There’s another problem with “Imagine.” Like “The Star-Spangled Banner,” and, “Lift Every Voice and Sing,” Lennon’s “Imagine” is bound in time through its very composition. Think of when it was written and released – 1971. I’m old enough to recall the day it hit the radio (AM radio at that!). In 1971, “living for today,” was advocated and proclaimed by those who carried labels like “hippies” and “new age zealots,” among others, and that proclamation is in the lyrics of the song. It literally meant we should live for today. Only today? What about those of us who believe in an eternal life? What about those who believe living for today can have horrible repercussions for others? We need only to look at the state of our nation and world to see what “living for today” can do. “Imagine” is a perfect representation of the time, but only that time.
See, I want to live for today AND all the tomorrows to come; to always be a part of a country that calls to others to live free and equal. I want all to live with the understanding that “equal” and “included” and “respected” and “valued” DOES NOT MEAN we are duplicates of one another. We can live unified but uniquely in our beliefs and heritage and origins. Can words written today really always represent that ideal?
We need an anthem that is timeless.
Perhaps our new anthem should be free of lyrics. I know all music can become anachronistic over time, but I also know that lyrics force this more quickly. Tell me: if “The Star-Spangled Banner” were solely an orchestral piece, would we be having this conversation? Maybe, but it would have a totally different context.
I would submit the newly composed anthem be crafted from the well of our nation’s original musical styles: blues, rock and roll, jazz, folk, country, rap and the first: Native American; among others. There are orchestral pieces already in existence that take bits of our heritage music and combine them into one coherent, and beautiful, piece. Thus, my feeling that whatever piece we adopt, it be free from the shackles of words. Of course, there are those who would complain because it might delay the start of a sporting event but what is an anthem worth? By the way, there are four countries with lyric-free anthems (and one with no official anthem at all). What do they know that we don’t? We would not be alone in our new direction. Would composing such a piece be an easy task? I pity those who would take it on.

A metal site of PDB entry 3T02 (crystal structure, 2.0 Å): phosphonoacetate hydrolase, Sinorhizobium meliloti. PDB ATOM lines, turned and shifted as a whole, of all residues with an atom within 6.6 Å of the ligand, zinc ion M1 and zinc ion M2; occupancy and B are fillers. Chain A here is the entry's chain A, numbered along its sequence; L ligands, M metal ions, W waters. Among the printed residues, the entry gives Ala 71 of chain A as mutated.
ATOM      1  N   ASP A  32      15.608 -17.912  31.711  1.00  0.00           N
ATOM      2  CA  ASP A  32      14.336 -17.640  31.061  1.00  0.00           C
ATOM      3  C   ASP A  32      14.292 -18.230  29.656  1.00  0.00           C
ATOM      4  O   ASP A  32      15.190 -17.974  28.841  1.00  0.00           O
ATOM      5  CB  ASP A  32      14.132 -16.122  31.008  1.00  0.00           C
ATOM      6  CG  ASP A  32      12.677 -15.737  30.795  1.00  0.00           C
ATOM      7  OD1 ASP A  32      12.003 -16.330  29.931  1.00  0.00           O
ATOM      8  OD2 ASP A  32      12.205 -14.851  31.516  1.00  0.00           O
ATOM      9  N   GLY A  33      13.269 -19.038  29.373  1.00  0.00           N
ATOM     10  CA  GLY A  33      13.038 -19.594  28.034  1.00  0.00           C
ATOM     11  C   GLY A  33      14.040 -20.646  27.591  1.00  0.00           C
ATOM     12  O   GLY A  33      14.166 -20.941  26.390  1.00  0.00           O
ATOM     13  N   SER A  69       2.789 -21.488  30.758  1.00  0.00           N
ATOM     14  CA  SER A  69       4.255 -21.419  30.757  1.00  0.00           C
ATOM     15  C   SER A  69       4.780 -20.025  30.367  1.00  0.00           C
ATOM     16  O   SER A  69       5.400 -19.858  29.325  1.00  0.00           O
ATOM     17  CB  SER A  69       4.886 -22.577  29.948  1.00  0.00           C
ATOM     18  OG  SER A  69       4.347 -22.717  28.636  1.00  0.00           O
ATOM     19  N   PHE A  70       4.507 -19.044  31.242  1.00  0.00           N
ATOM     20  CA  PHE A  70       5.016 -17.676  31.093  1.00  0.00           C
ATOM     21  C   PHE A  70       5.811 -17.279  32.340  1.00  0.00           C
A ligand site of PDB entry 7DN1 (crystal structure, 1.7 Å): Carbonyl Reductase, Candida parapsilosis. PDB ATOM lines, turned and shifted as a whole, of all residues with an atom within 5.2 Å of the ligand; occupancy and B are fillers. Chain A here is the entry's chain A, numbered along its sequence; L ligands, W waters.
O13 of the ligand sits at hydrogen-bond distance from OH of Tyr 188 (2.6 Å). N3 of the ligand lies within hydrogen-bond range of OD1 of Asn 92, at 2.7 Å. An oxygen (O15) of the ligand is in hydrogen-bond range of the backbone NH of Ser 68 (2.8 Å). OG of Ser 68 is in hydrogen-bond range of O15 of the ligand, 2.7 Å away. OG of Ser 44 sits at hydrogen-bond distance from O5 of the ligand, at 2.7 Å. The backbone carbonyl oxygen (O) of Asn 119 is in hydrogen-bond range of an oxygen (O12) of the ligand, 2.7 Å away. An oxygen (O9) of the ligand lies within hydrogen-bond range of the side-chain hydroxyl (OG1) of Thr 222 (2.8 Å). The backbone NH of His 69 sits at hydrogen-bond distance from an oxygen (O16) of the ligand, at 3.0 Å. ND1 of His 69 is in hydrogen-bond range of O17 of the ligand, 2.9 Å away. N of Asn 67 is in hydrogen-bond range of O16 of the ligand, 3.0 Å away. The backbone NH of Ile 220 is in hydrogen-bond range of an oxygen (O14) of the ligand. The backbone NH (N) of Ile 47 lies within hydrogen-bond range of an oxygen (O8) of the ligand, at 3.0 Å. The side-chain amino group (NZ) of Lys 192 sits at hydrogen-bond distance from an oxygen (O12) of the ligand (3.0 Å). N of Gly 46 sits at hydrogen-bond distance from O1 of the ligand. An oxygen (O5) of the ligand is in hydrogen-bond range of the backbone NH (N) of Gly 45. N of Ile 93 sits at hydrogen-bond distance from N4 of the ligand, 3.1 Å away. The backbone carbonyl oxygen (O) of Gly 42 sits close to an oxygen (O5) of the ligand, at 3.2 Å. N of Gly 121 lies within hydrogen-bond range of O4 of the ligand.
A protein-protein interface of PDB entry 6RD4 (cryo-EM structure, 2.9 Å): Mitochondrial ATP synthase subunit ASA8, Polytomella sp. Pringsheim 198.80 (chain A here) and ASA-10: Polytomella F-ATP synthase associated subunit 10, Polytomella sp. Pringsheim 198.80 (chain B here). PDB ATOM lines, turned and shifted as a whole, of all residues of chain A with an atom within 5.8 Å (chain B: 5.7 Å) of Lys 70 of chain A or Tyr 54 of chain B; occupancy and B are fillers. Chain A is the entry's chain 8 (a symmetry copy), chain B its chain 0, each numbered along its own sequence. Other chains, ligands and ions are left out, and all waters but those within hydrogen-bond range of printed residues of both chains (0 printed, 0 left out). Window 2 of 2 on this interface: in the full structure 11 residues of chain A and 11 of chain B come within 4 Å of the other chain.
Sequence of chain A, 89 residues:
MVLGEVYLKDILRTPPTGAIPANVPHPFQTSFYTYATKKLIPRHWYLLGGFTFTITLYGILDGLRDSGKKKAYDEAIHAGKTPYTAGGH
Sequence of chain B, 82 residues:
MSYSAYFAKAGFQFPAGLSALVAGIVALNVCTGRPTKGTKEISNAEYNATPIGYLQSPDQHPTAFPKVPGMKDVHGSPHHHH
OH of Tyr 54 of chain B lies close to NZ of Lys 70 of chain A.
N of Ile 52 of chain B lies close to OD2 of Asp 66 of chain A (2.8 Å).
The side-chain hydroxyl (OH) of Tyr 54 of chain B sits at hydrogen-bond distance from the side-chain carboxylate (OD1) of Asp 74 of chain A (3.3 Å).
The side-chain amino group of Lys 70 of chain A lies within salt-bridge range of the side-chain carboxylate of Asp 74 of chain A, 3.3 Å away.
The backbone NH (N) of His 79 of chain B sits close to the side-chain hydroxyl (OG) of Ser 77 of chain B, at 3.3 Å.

Who among us doesn’t carry a scar linked to history? Who among us is truly objective? How does one uplift and create hope in music? Ask Bach or Chopin or Beethoven – they’ve all proven it can be done. Even Key, Johnson and Lennon have done it. And think of it – Martin Luther King, Jr. did it in his “I Have A Dream,” speech. Now there’s a place to draw inspiration from!
[Check out “If I Can Dream,” a song with lyrics drawn directly from King’s speech. It was written by Walter Earl Brown and debuted by Elvis Presley in his 1968 TV special.]
So, how could we approach creating a new anthem?
There are musical pieces commissioned all the time. We could INVITE people of all backgrounds, heritage, faiths and origins – from across the nation – to create and submit their compositions. Heck, why not ask people from around the globe? If we are to be an inclusive and inviting nation, then why not hear what others hear when they think of what this nation promises? After all, Lennon was born in Liverpool, England and never became a US citizen! Once all the submissions were in, it would be a run-off of some sort. Yes, there will be those in the end who didn’t choose the “winning” composition, but isn’t acceptance part of our “self-evident truths”?
How about you? Do you have a suggestion for an anthem? I’d love to hear.
From the beginning of time we have celebrated life in all it’s forms through music. We have put into music our hopes and aspirations. It’s in our nature. Now, we want healing and we want a new direction; a new future and we want true freedom. As a country, we are way overdue providing this for all. Maybe it all comes back to this:
“…love your neighbor as yourself.” [Matt 22:39b]